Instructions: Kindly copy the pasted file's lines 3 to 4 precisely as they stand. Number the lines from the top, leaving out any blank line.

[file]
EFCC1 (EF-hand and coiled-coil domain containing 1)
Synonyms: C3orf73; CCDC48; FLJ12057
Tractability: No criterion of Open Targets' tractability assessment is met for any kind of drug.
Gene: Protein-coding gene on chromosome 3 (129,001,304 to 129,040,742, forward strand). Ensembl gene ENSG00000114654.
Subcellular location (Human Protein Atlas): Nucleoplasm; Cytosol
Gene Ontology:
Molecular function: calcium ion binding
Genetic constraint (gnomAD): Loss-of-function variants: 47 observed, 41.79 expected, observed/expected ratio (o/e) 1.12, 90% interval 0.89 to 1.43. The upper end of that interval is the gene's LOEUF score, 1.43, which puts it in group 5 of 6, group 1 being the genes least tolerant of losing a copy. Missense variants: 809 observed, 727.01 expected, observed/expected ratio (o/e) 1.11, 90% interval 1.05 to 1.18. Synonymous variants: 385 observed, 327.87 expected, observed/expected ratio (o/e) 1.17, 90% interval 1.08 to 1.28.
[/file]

Tractability: No criterion of Open Targets' tractability assessment is met for any kind of drug.
Gene: Protein-coding gene on chromosome 3 (129,001,304 to 129,040,742, forward strand). Ensembl gene ENSG00000114654.